When an employer or recruiter is checking a reference we are looking for three key components:
- What the reference says in response to our question about you.
- The tone with which the reference talks about their experience working with you.
- The length of the answer that reference gives in response to a question.
Part of being a recruiter or HR person is being able to understand what is not said during a reference. If an employer gives us short, one-word answer in response to the question we ask or uses a negative tone, that typically gives us pause. It is not always a deal-breaker if the answers are short or the tone is not that enthusiastic, however, we do take all things into consideration when checking references.
The best potential references to select to give to an employer or recruiter are those people who directly supervised your work. Recruiters and employers are not interested in talking to peers or personal acquaintances for the most part. Once you have chosen the people whose names you are going to give out, it is critical to personally speak with each person before a potential employer calls to check your reference. Additionally, references typically speak more highly of those people who they have regularly kept in touch with.
Finally, it is important NOT to list your references on your resume. It is appropriate to have a separate list of your references and to only provide that list once requested by the employer or recruiter. Otherwise, if you include your references on your resume they might be abused by people you don’t want calling them.
The most important thing in a resume is good formatting, followed by strong writing skills. If a resume is poorly formatted, no matter how well it is written, it will be dismissed. I typically delete any resumes that do not offer clean, easy to read formatting. This means: “Summary of Qualifications” at the top. The Summary of Qualifications can be anywhere from 2-5 sentences that clearly depict why you are qualified for the position. This should be followed by “Work Experience.” Your Work Experience should include strong action verbs followed by examples of your PEP. PEP is short for Productivity, Efficiency and Performance and is a term I have coined. It is important that you use bullets to draw out the reader’s attention and that your dates are lined up on the right hand side of the page with your employer’s name and your title on the left.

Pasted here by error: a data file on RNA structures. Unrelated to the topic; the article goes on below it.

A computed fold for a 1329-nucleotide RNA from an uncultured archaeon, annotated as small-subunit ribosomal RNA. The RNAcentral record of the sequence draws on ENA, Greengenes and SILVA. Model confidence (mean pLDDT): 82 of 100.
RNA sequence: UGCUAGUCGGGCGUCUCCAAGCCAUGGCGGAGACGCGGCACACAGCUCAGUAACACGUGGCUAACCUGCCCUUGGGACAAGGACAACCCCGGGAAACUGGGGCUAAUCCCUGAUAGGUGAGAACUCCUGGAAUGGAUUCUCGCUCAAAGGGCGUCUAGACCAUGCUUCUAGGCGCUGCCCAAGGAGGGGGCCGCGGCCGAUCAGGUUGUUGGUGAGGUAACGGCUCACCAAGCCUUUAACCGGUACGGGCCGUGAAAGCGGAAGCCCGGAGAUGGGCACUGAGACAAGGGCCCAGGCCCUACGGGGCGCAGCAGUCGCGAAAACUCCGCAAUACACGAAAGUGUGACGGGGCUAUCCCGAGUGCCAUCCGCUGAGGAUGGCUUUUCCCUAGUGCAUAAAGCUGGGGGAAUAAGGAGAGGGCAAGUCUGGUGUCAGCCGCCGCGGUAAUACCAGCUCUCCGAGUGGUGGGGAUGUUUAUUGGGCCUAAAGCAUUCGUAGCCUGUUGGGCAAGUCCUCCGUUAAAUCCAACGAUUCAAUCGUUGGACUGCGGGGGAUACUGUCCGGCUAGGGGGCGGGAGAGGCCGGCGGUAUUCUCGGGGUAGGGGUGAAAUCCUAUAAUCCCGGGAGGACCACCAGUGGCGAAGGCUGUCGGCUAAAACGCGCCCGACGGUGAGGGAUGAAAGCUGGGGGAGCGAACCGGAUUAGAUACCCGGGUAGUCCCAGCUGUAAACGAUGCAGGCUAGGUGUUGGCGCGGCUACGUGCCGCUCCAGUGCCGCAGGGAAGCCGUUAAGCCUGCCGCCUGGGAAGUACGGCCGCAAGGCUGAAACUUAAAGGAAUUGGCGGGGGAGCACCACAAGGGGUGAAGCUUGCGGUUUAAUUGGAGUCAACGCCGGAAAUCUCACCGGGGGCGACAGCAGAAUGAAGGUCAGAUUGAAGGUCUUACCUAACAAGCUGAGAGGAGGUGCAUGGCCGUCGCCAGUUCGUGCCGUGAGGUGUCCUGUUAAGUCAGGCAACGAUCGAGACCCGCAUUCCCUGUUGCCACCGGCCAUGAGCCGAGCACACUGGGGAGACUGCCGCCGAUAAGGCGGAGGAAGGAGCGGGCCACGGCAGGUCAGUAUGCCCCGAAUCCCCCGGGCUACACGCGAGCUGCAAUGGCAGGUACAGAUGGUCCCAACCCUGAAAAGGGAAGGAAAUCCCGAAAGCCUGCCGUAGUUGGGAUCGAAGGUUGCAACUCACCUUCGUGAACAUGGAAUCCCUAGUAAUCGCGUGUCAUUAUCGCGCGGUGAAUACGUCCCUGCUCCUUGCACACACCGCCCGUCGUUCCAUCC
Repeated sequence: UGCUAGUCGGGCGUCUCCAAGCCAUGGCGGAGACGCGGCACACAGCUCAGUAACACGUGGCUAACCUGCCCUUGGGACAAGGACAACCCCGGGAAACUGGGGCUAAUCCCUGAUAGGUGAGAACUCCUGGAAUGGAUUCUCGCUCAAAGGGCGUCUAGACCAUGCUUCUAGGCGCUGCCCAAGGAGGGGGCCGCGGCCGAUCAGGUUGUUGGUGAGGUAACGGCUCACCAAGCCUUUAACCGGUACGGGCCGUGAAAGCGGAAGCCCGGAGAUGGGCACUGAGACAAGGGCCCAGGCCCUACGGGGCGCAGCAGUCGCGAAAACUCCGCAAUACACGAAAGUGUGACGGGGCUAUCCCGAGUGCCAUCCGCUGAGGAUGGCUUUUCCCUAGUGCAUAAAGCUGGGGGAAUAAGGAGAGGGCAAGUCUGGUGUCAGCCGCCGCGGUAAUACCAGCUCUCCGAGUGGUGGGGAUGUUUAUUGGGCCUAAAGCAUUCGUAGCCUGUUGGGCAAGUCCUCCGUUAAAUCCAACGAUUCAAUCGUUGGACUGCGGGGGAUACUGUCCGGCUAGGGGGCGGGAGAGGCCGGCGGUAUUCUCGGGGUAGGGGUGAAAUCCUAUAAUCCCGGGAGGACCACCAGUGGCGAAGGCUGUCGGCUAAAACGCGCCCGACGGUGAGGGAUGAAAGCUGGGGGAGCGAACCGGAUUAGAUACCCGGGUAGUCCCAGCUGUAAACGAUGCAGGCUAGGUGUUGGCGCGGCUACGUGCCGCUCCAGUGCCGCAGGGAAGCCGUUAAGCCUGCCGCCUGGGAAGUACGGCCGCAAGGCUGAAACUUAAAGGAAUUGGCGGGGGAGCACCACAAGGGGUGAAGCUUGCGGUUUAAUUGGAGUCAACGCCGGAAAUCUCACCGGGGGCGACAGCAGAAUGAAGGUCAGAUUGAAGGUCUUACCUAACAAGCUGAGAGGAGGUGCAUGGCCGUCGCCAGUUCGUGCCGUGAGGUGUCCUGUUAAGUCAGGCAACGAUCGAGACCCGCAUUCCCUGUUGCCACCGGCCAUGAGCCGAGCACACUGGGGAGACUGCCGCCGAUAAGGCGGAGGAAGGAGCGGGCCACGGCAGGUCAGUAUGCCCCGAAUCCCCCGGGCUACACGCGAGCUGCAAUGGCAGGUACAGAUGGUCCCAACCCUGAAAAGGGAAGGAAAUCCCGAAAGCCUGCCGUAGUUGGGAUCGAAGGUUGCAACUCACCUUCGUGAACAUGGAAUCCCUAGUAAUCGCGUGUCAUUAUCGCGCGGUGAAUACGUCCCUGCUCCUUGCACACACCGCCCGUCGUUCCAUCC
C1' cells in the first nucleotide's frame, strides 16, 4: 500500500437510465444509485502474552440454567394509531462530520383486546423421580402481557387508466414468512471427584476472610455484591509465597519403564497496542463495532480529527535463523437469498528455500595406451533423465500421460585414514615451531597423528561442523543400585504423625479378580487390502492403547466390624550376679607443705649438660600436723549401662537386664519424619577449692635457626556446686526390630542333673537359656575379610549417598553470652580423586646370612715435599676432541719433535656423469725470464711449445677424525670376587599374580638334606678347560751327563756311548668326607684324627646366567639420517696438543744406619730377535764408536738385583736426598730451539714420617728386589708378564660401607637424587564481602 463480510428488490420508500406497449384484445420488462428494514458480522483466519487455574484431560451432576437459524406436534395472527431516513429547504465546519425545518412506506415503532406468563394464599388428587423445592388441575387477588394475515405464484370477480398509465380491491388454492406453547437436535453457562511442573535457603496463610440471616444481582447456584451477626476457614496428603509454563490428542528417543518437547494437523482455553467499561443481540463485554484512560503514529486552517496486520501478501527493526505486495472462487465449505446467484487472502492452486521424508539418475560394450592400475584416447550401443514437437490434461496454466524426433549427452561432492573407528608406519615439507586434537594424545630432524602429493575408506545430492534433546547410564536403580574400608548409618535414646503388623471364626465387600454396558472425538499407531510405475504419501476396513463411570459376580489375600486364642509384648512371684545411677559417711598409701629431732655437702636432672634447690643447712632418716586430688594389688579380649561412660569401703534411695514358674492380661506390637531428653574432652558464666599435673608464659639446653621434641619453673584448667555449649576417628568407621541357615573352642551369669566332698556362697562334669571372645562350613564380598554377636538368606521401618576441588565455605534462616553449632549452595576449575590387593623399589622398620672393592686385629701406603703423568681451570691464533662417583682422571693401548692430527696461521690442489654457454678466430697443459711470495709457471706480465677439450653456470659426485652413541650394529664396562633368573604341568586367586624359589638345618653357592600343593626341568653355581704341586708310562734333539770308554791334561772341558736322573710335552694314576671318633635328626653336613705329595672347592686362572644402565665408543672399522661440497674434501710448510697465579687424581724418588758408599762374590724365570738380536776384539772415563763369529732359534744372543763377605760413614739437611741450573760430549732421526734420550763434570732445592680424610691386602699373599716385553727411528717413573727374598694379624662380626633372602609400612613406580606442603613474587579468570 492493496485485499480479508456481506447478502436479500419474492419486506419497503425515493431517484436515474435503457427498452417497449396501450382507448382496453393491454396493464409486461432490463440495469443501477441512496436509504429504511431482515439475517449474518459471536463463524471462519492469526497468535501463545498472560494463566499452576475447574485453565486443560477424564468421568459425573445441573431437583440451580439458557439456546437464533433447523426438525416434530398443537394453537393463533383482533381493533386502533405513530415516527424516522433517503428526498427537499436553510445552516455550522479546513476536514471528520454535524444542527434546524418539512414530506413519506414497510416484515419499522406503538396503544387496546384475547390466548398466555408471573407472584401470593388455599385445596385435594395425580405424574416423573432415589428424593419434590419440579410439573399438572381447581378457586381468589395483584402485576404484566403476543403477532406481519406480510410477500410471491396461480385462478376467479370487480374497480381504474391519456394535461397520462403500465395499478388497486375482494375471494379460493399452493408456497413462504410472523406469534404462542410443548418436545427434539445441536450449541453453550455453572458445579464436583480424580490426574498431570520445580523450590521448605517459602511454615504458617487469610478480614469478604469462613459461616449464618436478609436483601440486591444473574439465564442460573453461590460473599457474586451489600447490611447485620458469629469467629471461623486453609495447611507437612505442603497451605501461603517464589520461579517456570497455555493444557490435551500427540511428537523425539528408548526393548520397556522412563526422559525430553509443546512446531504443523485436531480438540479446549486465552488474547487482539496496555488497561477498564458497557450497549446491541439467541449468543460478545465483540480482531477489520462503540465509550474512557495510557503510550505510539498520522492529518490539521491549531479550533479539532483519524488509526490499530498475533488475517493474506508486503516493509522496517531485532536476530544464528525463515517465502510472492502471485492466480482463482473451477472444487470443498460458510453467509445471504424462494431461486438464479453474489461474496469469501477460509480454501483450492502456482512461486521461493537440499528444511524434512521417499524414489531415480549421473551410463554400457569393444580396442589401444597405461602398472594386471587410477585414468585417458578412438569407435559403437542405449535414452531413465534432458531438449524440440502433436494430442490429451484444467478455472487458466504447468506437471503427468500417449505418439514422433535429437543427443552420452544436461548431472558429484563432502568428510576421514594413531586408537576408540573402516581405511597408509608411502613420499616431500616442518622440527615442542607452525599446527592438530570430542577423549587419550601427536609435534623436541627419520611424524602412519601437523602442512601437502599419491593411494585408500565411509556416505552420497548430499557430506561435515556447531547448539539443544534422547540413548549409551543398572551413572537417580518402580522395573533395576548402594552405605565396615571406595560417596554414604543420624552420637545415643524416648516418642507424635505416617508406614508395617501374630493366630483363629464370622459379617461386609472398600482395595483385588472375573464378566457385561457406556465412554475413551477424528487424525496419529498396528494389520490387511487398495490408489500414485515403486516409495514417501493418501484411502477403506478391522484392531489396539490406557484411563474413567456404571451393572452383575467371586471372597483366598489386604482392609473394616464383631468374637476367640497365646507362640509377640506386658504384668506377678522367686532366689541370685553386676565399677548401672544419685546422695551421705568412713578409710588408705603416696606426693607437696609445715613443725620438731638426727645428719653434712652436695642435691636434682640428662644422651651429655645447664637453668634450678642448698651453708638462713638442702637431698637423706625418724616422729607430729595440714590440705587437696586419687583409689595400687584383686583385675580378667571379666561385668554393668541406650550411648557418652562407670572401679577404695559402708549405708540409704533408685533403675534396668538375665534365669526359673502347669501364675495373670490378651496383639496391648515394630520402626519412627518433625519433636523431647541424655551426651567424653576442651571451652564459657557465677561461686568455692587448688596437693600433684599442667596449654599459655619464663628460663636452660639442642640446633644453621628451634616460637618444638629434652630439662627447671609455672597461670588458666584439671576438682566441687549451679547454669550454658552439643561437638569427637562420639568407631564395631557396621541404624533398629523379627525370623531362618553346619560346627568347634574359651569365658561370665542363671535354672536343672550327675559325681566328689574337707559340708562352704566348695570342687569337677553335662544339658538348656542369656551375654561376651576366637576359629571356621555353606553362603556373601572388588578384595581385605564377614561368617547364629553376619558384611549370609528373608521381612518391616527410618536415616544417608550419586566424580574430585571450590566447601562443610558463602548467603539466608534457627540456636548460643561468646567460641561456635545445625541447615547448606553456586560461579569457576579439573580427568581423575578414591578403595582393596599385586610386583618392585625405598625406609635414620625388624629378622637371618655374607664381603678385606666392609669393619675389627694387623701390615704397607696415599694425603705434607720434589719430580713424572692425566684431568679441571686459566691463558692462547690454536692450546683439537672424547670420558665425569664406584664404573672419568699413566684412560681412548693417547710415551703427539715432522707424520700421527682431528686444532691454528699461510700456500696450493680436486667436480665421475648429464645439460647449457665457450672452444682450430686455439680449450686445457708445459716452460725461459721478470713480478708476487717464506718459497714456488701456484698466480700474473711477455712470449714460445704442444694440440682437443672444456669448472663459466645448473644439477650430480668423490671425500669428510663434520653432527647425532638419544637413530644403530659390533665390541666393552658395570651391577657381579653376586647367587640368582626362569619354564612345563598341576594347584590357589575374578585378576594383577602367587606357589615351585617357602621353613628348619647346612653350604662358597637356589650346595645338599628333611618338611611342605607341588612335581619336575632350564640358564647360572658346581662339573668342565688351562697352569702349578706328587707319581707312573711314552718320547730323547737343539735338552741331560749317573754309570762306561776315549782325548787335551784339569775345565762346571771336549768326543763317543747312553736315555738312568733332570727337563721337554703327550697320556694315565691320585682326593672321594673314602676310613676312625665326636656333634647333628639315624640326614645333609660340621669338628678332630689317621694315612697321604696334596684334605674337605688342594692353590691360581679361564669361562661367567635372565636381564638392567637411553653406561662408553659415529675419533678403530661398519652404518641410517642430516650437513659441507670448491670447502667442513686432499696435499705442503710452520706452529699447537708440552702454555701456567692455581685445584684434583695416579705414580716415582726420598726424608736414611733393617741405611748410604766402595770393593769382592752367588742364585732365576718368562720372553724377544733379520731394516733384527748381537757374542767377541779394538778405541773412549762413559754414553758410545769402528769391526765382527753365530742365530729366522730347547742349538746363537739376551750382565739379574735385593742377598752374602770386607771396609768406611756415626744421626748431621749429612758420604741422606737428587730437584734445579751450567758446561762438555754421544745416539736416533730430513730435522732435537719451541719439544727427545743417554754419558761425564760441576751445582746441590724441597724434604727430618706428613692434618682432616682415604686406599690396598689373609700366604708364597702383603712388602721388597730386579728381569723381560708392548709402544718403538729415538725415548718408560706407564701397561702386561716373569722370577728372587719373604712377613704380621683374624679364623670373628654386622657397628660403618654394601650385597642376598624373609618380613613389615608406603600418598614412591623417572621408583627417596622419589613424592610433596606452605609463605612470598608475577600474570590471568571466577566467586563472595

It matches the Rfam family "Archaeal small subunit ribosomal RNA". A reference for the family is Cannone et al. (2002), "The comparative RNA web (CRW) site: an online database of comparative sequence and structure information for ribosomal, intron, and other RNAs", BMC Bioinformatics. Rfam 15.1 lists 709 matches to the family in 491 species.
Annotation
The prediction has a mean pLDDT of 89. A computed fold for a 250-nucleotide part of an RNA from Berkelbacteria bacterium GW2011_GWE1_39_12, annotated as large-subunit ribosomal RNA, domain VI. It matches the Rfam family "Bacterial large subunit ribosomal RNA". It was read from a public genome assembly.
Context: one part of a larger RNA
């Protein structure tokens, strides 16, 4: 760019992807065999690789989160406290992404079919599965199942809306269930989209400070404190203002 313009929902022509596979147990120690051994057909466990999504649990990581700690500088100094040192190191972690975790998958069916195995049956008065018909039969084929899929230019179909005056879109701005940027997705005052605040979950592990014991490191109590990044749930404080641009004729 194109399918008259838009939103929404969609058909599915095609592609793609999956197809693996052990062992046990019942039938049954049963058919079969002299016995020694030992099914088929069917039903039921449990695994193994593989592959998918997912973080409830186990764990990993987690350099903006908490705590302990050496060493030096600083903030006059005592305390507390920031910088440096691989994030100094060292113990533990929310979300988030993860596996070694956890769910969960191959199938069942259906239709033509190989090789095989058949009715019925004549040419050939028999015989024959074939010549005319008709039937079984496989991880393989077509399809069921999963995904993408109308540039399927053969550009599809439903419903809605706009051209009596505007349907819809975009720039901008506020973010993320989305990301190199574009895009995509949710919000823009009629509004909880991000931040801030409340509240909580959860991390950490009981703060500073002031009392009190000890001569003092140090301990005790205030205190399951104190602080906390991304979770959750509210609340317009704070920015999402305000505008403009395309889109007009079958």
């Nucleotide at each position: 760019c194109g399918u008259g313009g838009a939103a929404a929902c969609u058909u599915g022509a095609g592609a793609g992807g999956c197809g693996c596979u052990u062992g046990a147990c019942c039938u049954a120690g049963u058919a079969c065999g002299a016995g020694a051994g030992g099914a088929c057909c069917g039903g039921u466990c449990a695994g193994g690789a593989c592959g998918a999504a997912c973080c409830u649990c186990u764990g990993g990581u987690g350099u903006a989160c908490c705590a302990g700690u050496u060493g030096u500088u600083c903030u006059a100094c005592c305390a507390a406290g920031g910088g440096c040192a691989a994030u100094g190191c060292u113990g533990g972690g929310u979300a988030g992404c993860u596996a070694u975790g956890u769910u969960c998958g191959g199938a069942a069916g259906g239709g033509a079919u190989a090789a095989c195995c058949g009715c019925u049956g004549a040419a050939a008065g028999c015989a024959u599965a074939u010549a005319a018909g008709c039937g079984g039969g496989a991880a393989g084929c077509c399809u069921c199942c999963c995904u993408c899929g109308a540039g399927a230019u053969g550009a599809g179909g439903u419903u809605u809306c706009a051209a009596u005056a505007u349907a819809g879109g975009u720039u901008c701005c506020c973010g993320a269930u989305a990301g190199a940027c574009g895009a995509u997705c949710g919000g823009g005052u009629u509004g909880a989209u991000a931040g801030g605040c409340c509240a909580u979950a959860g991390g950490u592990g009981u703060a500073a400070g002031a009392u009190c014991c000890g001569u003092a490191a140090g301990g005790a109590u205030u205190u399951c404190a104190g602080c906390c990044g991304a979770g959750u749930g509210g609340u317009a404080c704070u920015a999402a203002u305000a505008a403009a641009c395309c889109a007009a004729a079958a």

Finally, you want to have an “Education” and a “Skills” section. The Education portion should clearly list any Degrees you have attained, but does not have to include the dates that you attained those Degrees. The Skills section should list all of the relevant computer skills that you possess.
Avoid having a “Hobby” or “Interest” section, as for the most part employers don’t care.
I often see people in this market who are unexpectedly laid off or terminated and therefor, they do not have a resume prepared. This can cost them valuable time in finding their next position. With the current economic condition, it is critical to strike while the iron is hot. If you see a position posted online that is a strong match for your background and you wait 24 hours to submit your resume because you do not have a resume and/or your resume is not up to date, you can lose out on that position.
My recommendation is that you always have an up to date resume, and that every time you get a new position you add that position to your existing resume. This is what I call your “master resume.” Your master resume should have everything you have ever done listed on it and should be up to date at all times.
As different opportunities come up that you might be suitable for, you can adjust your master resume by adding or subtracting information to better suit the position your applying for.
The easiest way to put together is to utilized “Resume Wizard” in Word. Resume Wizard offers hundreds of different templates for a variety of positions.
You never know what is going to happen in this economy, so no matter how safe you think your job is, make certain that your resume is in mint condition and ready to go.